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Rebel forces are cheered by supporters as they ride on the back of a pick-up truck in Ajdabiya, Libya. (MARCO LONGARI/MARCO LONGARI/AFP/Getty Images)
Rebel forces are cheered by supporters as they ride on the back of a pick-up truck in Ajdabiya, Libya. (MARCO LONGARI/MARCO LONGARI/AFP/Getty Images)

Paul Koring

Limited military options in Libya loaded with risks Add to ...

Short of waging war alongside rebel forces to topple Libya's Moammar Gadhafi, international military options are limited to largely symbolic efforts, and all are fraught with risks ranging from failure to creating another quagmire for stretched-thin U.S. forces.

"There is a lot of, frankly, loose talk about some of these military options," an exasperated U.S. Defence Secretary Robert Gates said. "Let's just call a spade a spade; a no-fly zone begins with an attack on Libya to destroy the air defences. That's the way you do a no-fly zone. And then you can fly planes around the country and not worry about our guys being shot down."

Among those pushing for international forces to keep Libyan warplanes grounded are Britain's Prime Minister David Cameron, while U.S. Secretary of State Hilary Clinton said it was "under active consideration."

Military-intervention options range from a naval blockade, to a no-fly zone, to "decapitating" air strikes by U.S. warplanes, to a full-blown beachhead established by the U.S. Marines to supply and support the rebels. These and other ideas have been suggested by European politicians, various security experts and the nascent Libyan rebel government in rebel-held Benghazi.

Toppling the Taliban in Afghanistan with air strikes and Special Forces fighting alongside the Northern Alliance seemed an easy, almost casualty-free exercise a decade ago. But more than 100,000 U.S., Canadian and other Western forces remain in Afghanistan battling a raging counterinsurgency in which foreign troops - once seen as liberators - are widely regarded as unwelcome occupiers.

Any no-fly zone would need UN Security Council approval plus the backing of neighbouring Arab governments and would involve several hundred U.S. and allied warplanes flying from land bases in Italy and carriers in the Mediterranean. It might also be largely ineffective. U.S. and British warplanes enforced no-fly zones over northern and southern Iraq for more than a decade until ground forces toppled Saddam Hussein, but the Iraqi dictator's brutal rule was largely unaffected.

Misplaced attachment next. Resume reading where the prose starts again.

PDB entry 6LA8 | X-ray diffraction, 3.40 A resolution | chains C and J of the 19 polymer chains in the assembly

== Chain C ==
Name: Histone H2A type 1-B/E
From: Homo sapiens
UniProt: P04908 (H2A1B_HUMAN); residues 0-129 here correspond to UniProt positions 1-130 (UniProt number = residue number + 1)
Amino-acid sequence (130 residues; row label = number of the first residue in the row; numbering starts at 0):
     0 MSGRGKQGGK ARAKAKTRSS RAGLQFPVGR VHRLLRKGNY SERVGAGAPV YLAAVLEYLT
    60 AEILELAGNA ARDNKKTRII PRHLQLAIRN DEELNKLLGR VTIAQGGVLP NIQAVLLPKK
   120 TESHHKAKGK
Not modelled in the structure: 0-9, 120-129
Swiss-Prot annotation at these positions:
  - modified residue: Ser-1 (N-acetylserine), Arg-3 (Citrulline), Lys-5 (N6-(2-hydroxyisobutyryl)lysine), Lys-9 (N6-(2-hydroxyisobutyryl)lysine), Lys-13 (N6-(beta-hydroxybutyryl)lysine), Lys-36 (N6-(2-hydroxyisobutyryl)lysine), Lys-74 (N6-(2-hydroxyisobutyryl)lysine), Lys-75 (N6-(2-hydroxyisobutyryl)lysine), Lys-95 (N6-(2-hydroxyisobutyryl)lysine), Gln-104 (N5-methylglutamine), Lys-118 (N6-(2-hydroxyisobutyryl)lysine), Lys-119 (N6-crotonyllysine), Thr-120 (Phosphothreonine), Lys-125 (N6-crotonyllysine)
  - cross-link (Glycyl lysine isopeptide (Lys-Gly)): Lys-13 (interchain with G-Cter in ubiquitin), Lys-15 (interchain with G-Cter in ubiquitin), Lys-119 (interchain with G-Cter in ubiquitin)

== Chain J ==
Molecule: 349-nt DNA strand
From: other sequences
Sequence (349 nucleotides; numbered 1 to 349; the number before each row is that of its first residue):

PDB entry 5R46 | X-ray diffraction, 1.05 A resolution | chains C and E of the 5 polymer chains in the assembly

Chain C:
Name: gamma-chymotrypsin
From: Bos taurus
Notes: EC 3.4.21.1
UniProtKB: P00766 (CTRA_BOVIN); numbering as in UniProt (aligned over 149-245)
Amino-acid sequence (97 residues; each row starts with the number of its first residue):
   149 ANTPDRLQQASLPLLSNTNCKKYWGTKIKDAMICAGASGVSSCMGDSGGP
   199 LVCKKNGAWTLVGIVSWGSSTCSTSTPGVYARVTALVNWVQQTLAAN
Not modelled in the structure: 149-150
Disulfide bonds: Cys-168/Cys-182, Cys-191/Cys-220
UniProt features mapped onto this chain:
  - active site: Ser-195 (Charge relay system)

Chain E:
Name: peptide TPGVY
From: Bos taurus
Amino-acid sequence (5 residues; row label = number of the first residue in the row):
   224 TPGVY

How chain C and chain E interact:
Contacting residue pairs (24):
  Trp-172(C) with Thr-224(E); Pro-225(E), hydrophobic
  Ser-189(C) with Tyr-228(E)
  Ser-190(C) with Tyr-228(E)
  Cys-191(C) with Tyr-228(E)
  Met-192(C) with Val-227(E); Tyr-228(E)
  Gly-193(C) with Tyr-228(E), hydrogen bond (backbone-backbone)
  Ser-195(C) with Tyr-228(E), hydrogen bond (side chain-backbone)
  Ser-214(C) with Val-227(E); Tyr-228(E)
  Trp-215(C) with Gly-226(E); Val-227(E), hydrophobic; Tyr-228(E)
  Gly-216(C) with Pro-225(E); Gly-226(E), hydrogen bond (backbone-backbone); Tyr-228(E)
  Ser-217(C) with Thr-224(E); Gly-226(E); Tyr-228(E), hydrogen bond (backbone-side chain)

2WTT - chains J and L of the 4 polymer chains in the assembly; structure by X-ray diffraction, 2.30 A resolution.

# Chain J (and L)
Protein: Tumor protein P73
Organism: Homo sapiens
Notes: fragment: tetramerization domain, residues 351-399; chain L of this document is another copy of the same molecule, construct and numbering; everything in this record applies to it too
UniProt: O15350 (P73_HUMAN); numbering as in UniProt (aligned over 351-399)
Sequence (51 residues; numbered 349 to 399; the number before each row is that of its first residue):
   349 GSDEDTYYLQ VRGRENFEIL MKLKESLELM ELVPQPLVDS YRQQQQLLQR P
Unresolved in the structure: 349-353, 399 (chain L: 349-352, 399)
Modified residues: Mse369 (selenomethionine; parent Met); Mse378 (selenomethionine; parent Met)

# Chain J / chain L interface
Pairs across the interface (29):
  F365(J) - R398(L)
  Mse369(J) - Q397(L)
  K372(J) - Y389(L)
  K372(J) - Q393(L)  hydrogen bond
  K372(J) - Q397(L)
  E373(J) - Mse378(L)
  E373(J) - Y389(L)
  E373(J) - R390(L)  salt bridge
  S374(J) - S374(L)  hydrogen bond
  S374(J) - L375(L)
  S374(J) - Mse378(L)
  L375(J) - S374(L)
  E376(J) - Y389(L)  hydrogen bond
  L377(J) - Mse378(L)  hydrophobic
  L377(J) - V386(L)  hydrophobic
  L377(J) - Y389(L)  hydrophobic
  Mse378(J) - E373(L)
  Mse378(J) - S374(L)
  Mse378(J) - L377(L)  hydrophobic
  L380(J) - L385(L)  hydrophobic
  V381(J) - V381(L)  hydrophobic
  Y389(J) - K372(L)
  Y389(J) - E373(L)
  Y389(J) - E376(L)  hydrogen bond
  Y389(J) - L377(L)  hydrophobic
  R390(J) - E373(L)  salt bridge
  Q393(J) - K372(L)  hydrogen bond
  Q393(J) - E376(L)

It might fail to tip the balance in favour of the rebels, especially if Colonel Gadhafi manages to retain the loyalty of even a few thousand well-equipped and ruthless troops.

"The UN Security Council resolution provides no authorization for the use of armed force," Mr. Gates pointedly noted. "There is no unanimity within NATO for the use of armed force."

China, a veto-wielding permanent member of the Security Council, is typically wary of setting precedents for international intervention in matters of national sovereignty, and is unlikely to authorize the use of foreign forces to back pro-democracy rebels against even the most brutal of regimes.

Even if advocates of military intervention managed to win Security Council endorsement - something that didn't happen before NATO launched an air war to drive the Yugoslav military out of the then-Serbian province of Kosovo - the scope of a no-fly order would be complex. Would it, for instance, allow for the shooting down of Col. Gadhafi's presidential jetliner believed to be flying mercenaries to Tripoli?

The spectre of Western military intervention to force regime change in the Arab world would also send shock waves across the region, not least among already nervous U.S. allies such as Saudi Arabia, which has already seen long-standing U.S. friend Hosni Mubarak abandoned in Egypt.

So far, the U.S. military moves have been modest - sending a pair of warships into the Mediterranean aimed to bolster humanitarian aid operations.

Mounting demands that something more be done were matched by differing views over what that should be.

James Dobbins, a veteran special envoy involved in U.S. military interventions in Afghanistan, Kosovo, Bosnia, Haiti and Somalia, and now director of the International Security and Defense Policy Center at the RAND Corp., offered this warning in Time magazine. "What we've learned over the last 20 years is that overthrowing objectionable governments is easy," Mr. Dobbins said. "Replacing them with something good is hard."

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